4. Click the lighter to ignite and send a flame to the pilot light. Please keep holding down the button or knob while doing this step.
5. Check to see if the pilot light has a flame. Repeat the above step if there’s still no flame.
6. With the pilot light lit, continue depressing the regulator knob or red button for 20-60 seconds to heat the thermocouple.
Pro Tip: Please don’t use a cigarette lighter or a matchstick because the water heater’s pilot light compartment is a tight fit for the hand. You might hurt yourself.
Step 5. Replace the access panel and finish up.
You’re almost done with water heater lighting without igniter. The following steps complete the task.
- Continue assessing the pilot light flame, ensuring it’s not flickering or dying out after a minute.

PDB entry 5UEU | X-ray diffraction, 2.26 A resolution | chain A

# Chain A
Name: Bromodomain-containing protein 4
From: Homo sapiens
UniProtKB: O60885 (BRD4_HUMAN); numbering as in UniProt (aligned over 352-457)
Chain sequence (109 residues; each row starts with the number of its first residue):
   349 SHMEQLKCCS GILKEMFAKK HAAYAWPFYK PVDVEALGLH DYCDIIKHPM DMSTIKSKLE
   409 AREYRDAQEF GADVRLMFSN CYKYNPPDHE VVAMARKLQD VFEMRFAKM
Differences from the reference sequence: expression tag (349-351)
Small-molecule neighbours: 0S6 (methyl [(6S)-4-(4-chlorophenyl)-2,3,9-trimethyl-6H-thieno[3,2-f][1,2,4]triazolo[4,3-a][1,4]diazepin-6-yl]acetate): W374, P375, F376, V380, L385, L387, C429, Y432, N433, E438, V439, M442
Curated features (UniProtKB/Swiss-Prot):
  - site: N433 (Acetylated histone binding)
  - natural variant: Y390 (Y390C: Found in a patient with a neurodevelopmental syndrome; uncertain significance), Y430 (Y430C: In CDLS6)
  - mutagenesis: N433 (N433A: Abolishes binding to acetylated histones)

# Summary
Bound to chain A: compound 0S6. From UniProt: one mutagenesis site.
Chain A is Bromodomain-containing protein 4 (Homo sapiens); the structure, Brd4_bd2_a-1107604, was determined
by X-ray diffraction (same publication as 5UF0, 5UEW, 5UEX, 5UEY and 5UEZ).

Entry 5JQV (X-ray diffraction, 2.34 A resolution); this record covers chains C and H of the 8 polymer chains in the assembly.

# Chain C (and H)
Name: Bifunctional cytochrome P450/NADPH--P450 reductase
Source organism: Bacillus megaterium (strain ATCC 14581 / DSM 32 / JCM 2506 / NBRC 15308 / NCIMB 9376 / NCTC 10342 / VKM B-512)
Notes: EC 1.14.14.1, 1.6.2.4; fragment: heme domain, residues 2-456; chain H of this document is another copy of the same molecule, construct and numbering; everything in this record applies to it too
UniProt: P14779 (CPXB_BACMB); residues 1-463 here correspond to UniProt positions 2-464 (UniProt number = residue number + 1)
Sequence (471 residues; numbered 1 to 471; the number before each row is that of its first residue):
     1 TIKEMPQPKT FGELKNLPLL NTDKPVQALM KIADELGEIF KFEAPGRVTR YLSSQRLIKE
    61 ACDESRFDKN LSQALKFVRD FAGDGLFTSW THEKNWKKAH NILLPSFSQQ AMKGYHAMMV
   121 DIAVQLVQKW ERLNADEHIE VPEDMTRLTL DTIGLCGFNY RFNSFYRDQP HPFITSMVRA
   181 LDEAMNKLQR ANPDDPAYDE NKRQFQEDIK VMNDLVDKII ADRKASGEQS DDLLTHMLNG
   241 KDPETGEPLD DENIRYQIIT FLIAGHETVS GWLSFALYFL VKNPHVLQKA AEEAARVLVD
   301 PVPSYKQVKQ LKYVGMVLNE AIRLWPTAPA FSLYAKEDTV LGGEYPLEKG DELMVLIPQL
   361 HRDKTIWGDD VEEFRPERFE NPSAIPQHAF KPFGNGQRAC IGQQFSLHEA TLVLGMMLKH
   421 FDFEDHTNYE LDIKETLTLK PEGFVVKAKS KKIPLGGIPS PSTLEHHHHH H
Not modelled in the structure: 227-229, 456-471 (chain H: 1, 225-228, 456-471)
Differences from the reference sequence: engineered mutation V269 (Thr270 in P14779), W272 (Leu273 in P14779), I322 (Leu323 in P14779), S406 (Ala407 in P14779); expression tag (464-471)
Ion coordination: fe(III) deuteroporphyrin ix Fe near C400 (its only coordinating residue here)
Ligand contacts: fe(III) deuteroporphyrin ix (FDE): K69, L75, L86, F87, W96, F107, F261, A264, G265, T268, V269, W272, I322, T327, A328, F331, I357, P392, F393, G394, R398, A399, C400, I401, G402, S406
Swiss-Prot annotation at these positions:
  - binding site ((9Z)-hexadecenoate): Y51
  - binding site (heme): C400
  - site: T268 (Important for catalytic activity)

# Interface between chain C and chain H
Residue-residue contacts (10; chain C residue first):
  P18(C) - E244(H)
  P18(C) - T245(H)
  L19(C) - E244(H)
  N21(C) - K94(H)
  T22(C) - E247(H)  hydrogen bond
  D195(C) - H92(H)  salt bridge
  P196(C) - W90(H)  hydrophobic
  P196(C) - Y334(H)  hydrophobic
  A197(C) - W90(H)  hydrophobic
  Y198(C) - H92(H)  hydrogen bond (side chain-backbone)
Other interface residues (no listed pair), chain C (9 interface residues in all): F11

- Release the red control button or gas regulator knob and evaluate if the pilot light doesn’t die out.
- Reposition the pilot light access panel onto the water heater and secure it with screws (if any).
- Rotate the gas regulator valve until its arrow points at the “On” mark.
- Twist the temperature dial to your preferred setting. This action ignites the water heater’s main burner and raises the water temperature.
- Put the plates back into position and choose your desired water temperature.
Troubleshooting Tips if the Hot Water Heater Still Won’t Light